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Circuit certifies question for Supreme Court

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The 7th Circuit Court of Appeals concluded an Indiana statute dealing with salvage titles is ambiguous and it should be up to the state's highest court to interpret it.

In Larry D. Storie v. Randy's Auto Sales, LLC, et al., No. 09-1675, the Circuit Court certified the question of whether an entity that buys and later sells a wrecked vehicle is required to apply for a salvage title under Indiana Code Section 9-22-3-11(e) when it no longer owns the vehicle when it receives the certificate of title.

U.S. District Judge William T. Lawrence of the Southern District of Indiana ruled no and granted summary judgment in favor of Randy's Auto Sales in Storie's lawsuit against the dealer. Judge Lawrence found a lack of continuing ownership absolved an acquiring person of any obligation to apply for a salvage title when it receives the certificate of title.

Storie bought a truck that had been involved in a fatal accident in 2003 in Indiana. St. Paul Mercury Insurance Co., the insurer of the truck, applied for a title as proof of ownership but didn't apply for a salvage title. The truck was sold several times - including by Randy's in Indiana - before St. Paul finally received the title. Storie purchased the truck from a truck center in Missouri. When Randy's received the title from St. Paul, it forwarded it on to the purchaser of the truck, which made its way to Storie.

When Storie learned the truck was involved in the fatal accident, he brought a suit against Randy's in federal court in the Southern District of Indiana. He believed Randy's violated I.C. Section 9-22-3-11(e), which says "Any other person acquiring a wrecked or damaged motor vehicle ... which acquisition is not evidenced by a certificate of salvage title, shall apply to the bureau within thirty-one (31) days after receipt of the certificate of title for a certificate of salvage title."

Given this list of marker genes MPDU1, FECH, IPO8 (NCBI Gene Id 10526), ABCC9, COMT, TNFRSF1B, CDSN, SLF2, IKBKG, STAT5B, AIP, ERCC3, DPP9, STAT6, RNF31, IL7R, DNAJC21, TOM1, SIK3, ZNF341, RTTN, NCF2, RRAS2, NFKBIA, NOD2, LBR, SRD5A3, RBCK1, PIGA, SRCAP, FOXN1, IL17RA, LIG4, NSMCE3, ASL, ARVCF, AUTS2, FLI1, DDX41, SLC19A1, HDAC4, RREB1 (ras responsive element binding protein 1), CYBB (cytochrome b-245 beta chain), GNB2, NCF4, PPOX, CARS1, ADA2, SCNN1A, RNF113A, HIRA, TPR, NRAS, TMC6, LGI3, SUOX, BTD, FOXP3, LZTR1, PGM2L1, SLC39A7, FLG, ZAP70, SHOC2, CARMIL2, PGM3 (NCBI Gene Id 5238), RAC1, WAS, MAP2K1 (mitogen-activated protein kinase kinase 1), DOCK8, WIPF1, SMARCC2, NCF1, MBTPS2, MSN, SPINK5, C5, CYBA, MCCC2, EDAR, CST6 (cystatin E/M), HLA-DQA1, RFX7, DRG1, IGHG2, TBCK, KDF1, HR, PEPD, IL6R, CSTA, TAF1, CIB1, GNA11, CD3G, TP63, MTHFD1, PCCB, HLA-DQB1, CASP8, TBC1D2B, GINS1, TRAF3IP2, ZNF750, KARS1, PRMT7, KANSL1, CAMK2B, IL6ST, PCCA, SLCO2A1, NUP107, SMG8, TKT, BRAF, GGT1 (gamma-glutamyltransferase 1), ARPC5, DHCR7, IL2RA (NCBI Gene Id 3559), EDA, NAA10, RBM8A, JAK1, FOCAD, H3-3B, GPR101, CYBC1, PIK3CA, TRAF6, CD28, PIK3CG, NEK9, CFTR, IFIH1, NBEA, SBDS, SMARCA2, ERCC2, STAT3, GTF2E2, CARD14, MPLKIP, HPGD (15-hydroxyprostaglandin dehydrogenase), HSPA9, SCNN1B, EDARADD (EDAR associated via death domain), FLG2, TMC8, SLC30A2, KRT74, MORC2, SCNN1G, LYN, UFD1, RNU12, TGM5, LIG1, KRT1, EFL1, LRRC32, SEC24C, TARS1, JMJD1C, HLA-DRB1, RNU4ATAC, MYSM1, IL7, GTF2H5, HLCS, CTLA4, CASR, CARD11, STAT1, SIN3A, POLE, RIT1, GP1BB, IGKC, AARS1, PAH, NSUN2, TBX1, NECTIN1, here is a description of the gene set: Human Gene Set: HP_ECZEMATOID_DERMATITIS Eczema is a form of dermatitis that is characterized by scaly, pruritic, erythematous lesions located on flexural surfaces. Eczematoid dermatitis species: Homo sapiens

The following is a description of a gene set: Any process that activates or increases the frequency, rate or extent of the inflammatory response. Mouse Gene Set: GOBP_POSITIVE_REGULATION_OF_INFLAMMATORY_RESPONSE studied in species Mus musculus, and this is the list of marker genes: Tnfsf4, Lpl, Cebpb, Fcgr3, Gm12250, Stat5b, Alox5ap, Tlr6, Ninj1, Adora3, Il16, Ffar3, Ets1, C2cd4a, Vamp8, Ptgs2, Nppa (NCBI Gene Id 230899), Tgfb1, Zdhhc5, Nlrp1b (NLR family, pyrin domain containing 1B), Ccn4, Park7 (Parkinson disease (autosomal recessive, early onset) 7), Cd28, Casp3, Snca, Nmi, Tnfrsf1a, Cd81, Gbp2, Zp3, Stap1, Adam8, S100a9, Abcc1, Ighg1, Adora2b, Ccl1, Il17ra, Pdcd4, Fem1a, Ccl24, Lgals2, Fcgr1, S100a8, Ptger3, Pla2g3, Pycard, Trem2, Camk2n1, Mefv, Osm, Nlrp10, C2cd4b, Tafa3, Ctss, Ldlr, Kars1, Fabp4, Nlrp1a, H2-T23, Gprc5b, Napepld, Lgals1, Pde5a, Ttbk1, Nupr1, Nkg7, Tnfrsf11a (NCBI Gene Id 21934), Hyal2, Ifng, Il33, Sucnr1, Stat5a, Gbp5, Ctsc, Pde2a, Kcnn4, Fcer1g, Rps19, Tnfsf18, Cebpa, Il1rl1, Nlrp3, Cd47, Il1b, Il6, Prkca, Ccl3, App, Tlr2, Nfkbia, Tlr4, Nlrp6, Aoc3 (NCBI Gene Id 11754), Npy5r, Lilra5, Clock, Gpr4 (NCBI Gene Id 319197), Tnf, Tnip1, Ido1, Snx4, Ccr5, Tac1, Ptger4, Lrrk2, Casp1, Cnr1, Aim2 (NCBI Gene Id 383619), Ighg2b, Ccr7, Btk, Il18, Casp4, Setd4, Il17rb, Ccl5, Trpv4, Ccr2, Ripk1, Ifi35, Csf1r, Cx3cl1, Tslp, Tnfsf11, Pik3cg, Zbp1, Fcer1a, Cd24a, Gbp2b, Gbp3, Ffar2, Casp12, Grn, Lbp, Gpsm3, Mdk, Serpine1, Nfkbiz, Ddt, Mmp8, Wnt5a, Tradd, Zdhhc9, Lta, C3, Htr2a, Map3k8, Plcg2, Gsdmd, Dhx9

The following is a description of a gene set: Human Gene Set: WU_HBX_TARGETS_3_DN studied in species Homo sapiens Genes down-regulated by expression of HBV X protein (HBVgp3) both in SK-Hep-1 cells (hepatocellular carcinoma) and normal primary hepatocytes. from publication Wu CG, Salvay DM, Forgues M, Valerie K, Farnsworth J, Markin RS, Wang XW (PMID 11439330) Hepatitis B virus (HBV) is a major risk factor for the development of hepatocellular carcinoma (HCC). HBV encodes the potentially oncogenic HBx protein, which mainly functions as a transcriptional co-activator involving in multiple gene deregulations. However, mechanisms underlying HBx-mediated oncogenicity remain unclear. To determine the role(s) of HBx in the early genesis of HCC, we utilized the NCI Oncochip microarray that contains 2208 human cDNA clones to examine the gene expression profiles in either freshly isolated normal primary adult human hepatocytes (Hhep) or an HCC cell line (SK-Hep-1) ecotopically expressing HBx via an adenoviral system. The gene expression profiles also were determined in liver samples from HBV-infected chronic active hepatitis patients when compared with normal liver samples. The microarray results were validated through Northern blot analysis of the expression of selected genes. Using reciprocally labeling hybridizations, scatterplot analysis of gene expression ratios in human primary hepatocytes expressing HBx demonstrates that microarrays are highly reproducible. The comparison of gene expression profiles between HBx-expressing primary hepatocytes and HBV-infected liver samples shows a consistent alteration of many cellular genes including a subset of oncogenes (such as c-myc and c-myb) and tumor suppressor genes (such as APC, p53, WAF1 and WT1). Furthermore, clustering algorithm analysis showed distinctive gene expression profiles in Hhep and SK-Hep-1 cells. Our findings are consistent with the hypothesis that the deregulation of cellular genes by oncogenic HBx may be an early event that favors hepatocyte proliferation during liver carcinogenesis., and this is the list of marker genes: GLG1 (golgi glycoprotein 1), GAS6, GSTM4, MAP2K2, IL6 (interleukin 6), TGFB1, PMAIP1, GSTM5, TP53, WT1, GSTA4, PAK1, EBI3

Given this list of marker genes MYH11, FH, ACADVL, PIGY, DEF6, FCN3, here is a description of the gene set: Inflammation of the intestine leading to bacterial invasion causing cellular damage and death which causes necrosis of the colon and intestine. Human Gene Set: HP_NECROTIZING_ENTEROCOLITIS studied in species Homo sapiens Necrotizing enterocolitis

Circuit Judge Richard Cudahy noted the statute in question is "not a model of clarity" and competing interpretations of the statute means it's ambiguous. The Circuit Court ruled the present case turns on the meaning of the statute and certified the issue to the Indiana Supreme Court to interpret.

"Since we decline to follow (Riha v. State Farm Mutual Automobile Ins. Co.) and (Storie v. Duckett Truck Center Inc.) and because we conclude that Randy's was properly subject to the provisions of the Indiana salvage title, the interpretation of Ind. Code § 9-22-3-11(e) is determinative of the present case," wrote Judge Cudahy. "Since there is no clear controlling Indiana precedent, it is appropriate to certify this issue to the Supreme Court of Indiana under both Indiana Rule of Appellate Procedure 64 and our Circuit Rule 52."

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  1. Can I get this form on line,if not where can I obtain one. I am eligible.

  2. What a fine example of the best of the Hoosier tradition! How sad that the AP has to include partisan snark in the obit for this great American patriot and adventurer.

  3. Why are all these lawyers yakking to the media about pending matters? Trial by media? What the devil happened to not making extrajudicial statements? The system is falling apart.

  4. It is a sad story indeed as this couple has been only in survival mode, NOT found guilty with Ponzi, shaken down for 5 years and pursued by prosecution that has been ignited by a civil suit with very deep pockets wrenched in their bitterness...It has been said that many of us are breaking an average of 300 federal laws a day without even knowing it. Structuring laws, & civilForfeiture laws are among the scariest that need to be restructured or repealed . These laws were initially created for drug Lords and laundering money and now reach over that line. Here you have a couple that took out their own money, not drug money, not laundering. Yes...Many upset that they lost money...but how much did they make before it all fell apart? No one ask that question? A civil suit against Williams was awarded because he has no more money to fight...they pushed for a break in order...they took all his belongings...even underwear, shoes and clothes? who does that? What allows that? Maybe if you had the picture of him purchasing a jacket at the Goodwill just to go to court the next day...his enemy may be satisfied? But not likely...bitterness is a master. For happy ending lovers, you will be happy to know they have a faith that has changed their world and a solid love that many of us can only dream about. They will spend their time in federal jail for taking their money from their account, but at the end of the day they have loyal friends, a true love and a hope of a new life in time...and none of that can be bought or taken That is the real story.

  5. Could be his email did something especially heinous, really over the top like questioning Ind S.Ct. officials or accusing JLAP of being the political correctness police.

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